James Douglas Daniels ’57, beloved husband, father, and grandfather, died June 10, 2007, in Columbia, S.C. He served as a lieutenant in the United States Army 1958–60. He was a faculty member and coach at Hargrave Military Academy in Chatham, Va. After earning his Ph.D. degree in history from the University of North Carolina at Chapel Hill, he taught history at Valdosta State College in Georgia and served as dean of the School of Arts and Sciences from 1970–80. He served as president and professor of history at Coker College in Hartsville, S.C., from January 1981 until his retirement in June 2002, at which time he received the Order of the Palmetto, South Carolina’s highest civilian honor. He was a member of the Southern Historical Association, Sigma Chi fraternity, and Omicron Delta Kappa. He is listed in the Directory of American Scholars and was a frequent public speaker in historical, athletic and higher education areas. He was past president of the Greater Hartsville Chamber of Commerce, past president of the Hartsville Rotary Club, member of NationsBank Advisory Board (Bank of America), and the Pee Dee Heritage Board. He served the Presbyterian Church as a Sunday school teacher, a deacon, and an elder. He also served on numerous presbytery committees and as a Commissioner in 1991 to the 203rd Presbyterian General Assembly. He is survived by his wife of forty-nine years, Marie B. Daniels, 206 Persimmon Fork Rd., Blythewood, S.C. 29016-8308; sons, Christopher James Daniels ’82 and his wife, Teri, of Columbia, S.C., and Gregory John Daniels of Athens, Ga.; daughter, Susan Daniels Henderson ’91 and her husband, Kyle, of Cheraw, S.C.; five grandchildren, Christopher, Justin, and Alexander Daniels of Columbia, and Catherine and John Henderson of Cheraw; and sister, Pat McJunkin, and her sons, Jim and John McJunkin, of Statesville, N.C.
The Rev. Royal E. Walther, Jr. ’57 ended his eight year fight with cancer on September 21, 2006, in Fremont. He attended Davidson in 1955-57 and graduated from Mount Harvey College and the Evangelical Lutheran Seminary. He started missions in ChurchFremont, for twenty-three years. After forty years as a Lutheran pastor, he continued to serve interim ministries for four more years. He was also on the Fremont Board of Education, Memorial Hospital Foundation Board, Lutheran Social Services Synod Board, and local LSS board. Survivors include his wife of forty-seven years, Virginia P. “Penny” Walther, 825 Michaels Rd., Fremont, Ohio 43420; sons Tim and Mark; and six grandchildren.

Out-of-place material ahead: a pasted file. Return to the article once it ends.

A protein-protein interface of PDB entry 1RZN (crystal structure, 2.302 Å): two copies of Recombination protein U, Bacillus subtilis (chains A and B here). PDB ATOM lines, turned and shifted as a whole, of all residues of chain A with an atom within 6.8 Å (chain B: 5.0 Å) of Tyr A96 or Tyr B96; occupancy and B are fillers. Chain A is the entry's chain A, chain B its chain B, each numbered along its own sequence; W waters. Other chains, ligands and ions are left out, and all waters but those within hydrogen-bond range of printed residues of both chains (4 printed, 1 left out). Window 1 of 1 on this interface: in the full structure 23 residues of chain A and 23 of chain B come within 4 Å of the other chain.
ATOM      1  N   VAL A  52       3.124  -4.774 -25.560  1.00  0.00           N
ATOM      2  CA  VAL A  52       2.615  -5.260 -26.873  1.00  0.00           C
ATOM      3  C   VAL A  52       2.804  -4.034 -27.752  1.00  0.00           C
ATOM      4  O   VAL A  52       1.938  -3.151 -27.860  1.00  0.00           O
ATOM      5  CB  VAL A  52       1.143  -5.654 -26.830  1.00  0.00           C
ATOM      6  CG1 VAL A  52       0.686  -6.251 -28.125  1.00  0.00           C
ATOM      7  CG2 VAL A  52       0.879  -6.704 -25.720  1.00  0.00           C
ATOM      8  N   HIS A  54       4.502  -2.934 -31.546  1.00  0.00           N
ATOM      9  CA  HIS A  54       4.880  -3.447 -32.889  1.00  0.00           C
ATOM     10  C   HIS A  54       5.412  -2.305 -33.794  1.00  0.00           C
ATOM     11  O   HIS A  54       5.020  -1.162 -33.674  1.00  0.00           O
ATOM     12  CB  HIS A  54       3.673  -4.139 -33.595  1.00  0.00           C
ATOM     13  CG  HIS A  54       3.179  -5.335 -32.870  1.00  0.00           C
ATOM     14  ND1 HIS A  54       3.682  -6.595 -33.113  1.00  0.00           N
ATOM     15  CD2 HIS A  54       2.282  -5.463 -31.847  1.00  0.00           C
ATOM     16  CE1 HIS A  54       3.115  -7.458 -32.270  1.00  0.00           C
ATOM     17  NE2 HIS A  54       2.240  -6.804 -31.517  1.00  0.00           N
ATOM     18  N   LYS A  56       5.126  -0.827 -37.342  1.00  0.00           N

Huger Sinkler King, Jr. ’57 died May 13, 2006. He served in the Navy as an executive officer on the USS Portunas and the USS Yamacraw. In 1963 he graduated from UNC Chapel Hill Law School and later returned to Greensboro to practice law. Having retired from his law practice in Greensboro, he married and started a new chapter in his life with a new family. In 2001 Huger and Josie moved permanently to Wilmington. Huger is survived by his loving wife of twenty years, Josephine Gregory Robson King, 514 Santa Maria Ave., Wilmington, N.C. 28411-7642; his children, Anna King Dollar and her husband, Bob of Concord, Elizabeth King Burns and her husband, Derek of Hillsborough, Greg Robson and his wife, Lisa of Atlanta, Ga, Laura Robson Voigt and her husband, Phil of Dallas, Texas, Chris Robson of Greensboro, Page Robson ’92 of Wilmington, Lisa Robson of Greensboro; seven grandchildren; his siblings, Richie King ’59 and his wife, Patty of Davidson, N.C., Rinda King de Beck of Greensboro, and Michael King and his wife, Susan of Mt. Airy. Also surviving him are: his uncle, Carl Carlson, Jr. ’37, his wife, Anne of Greensboro; his aunt, Laurinda Carlson Schenck of Yeaman’s Hall, SC; four beloved nieces and three nephews who brought him great joy; and his mother-in-law, Frances Manheim Ferguson of the home.